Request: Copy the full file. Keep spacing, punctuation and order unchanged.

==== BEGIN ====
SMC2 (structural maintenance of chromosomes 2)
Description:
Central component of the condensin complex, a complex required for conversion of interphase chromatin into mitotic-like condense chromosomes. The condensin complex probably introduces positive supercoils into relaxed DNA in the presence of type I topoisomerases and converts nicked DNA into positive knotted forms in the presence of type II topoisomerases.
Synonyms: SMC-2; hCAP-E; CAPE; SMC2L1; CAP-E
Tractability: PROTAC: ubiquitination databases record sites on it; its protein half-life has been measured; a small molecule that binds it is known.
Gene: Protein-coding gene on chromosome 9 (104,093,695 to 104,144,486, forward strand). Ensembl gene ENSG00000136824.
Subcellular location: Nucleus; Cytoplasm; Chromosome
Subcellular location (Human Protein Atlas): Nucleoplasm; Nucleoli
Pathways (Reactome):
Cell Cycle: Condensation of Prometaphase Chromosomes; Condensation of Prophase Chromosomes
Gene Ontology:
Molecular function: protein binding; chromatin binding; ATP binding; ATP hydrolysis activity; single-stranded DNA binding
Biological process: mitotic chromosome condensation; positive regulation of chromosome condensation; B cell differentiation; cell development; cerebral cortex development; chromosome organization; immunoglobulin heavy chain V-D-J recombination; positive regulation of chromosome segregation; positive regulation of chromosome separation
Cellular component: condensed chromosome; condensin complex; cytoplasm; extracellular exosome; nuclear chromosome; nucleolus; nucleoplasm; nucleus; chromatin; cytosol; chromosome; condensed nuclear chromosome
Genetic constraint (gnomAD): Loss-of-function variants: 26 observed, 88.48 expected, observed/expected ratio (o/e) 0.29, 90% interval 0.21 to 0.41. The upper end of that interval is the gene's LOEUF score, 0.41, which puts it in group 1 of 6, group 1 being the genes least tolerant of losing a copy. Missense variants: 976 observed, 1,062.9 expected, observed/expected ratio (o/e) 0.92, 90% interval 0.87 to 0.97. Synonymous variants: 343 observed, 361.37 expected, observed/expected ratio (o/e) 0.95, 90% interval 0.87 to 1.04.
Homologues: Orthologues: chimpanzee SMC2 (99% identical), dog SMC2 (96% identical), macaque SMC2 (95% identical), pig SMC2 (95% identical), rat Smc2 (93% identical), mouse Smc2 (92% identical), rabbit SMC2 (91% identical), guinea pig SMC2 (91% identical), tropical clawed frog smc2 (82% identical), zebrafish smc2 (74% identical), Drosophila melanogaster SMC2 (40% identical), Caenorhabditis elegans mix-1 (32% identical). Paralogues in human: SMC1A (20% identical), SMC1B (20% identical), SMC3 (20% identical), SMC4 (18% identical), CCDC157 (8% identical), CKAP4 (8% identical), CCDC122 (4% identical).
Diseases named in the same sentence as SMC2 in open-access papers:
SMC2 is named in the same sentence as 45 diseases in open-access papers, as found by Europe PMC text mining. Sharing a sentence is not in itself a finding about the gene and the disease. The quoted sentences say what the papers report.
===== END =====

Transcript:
SMC2 (structural maintenance of chromosomes 2)
Description:
Central component of the condensin complex, a complex required for conversion of interphase chromatin into mitotic-like condense chromosomes. The condensin complex probably introduces positive supercoils into relaxed DNA in the presence of type I topoisomerases and converts nicked DNA into positive knotted forms in the presence of type II topoisomerases.
Synonyms: SMC-2; hCAP-E; CAPE; SMC2L1; CAP-E
Tractability: PROTAC: ubiquitination databases record sites on it; its protein half-life has been measured; a small molecule that binds it is known.
Gene: Protein-coding gene on chromosome 9 (104,093,695 to 104,144,486, forward strand). Ensembl gene ENSG00000136824.
Subcellular location: Nucleus; Cytoplasm; Chromosome
Subcellular location (Human Protein Atlas): Nucleoplasm; Nucleoli
Pathways (Reactome):
Cell Cycle: Condensation of Prometaphase Chromosomes; Condensation of Prophase Chromosomes
Gene Ontology:
Molecular function: protein binding; chromatin binding; ATP binding; ATP hydrolysis activity; single-stranded DNA binding
Biological process: mitotic chromosome condensation; positive regulation of chromosome condensation; B cell differentiation; cell development; cerebral cortex development; chromosome organization; immunoglobulin heavy chain V-D-J recombination; positive regulation of chromosome segregation; positive regulation of chromosome separation
Cellular component: condensed chromosome; condensin complex; cytoplasm; extracellular exosome; nuclear chromosome; nucleolus; nucleoplasm; nucleus; chromatin; cytosol; chromosome; condensed nuclear chromosome
Genetic constraint (gnomAD): Loss-of-function variants: 26 observed, 88.48 expected, observed/expected ratio (o/e) 0.29, 90% interval 0.21 to 0.41. The upper end of that interval is the gene's LOEUF score, 0.41, which puts it in group 1 of 6, group 1 being the genes least tolerant of losing a copy. Missense variants: 976 observed, 1,062.9 expected, observed/expected ratio (o/e) 0.92, 90% interval 0.87 to 0.97. Synonymous variants: 343 observed, 361.37 expected, observed/expected ratio (o/e) 0.95, 90% interval 0.87 to 1.04.
Homologues: Orthologues: chimpanzee SMC2 (99% identical), dog SMC2 (96% identical), macaque SMC2 (95% identical), pig SMC2 (95% identical), rat Smc2 (93% identical), mouse Smc2 (92% identical), rabbit SMC2 (91% identical), guinea pig SMC2 (91% identical), tropical clawed frog smc2 (82% identical), zebrafish smc2 (74% identical), Drosophila melanogaster SMC2 (40% identical), Caenorhabditis elegans mix-1 (32% identical). Paralogues in human: SMC1A (20% identical), SMC1B (20% identical), SMC3 (20% identical), SMC4 (18% identical), CCDC157 (8% identical), CKAP4 (8% identical), CCDC122 (4% identical).
Diseases named in the same sentence as SMC2 in open-access papers:
SMC2 is named in the same sentence as 45 diseases in open-access papers, as found by Europe PMC text mining. Sharing a sentence is not in itself a finding about the gene and the disease. The quoted sentences say what the papers report.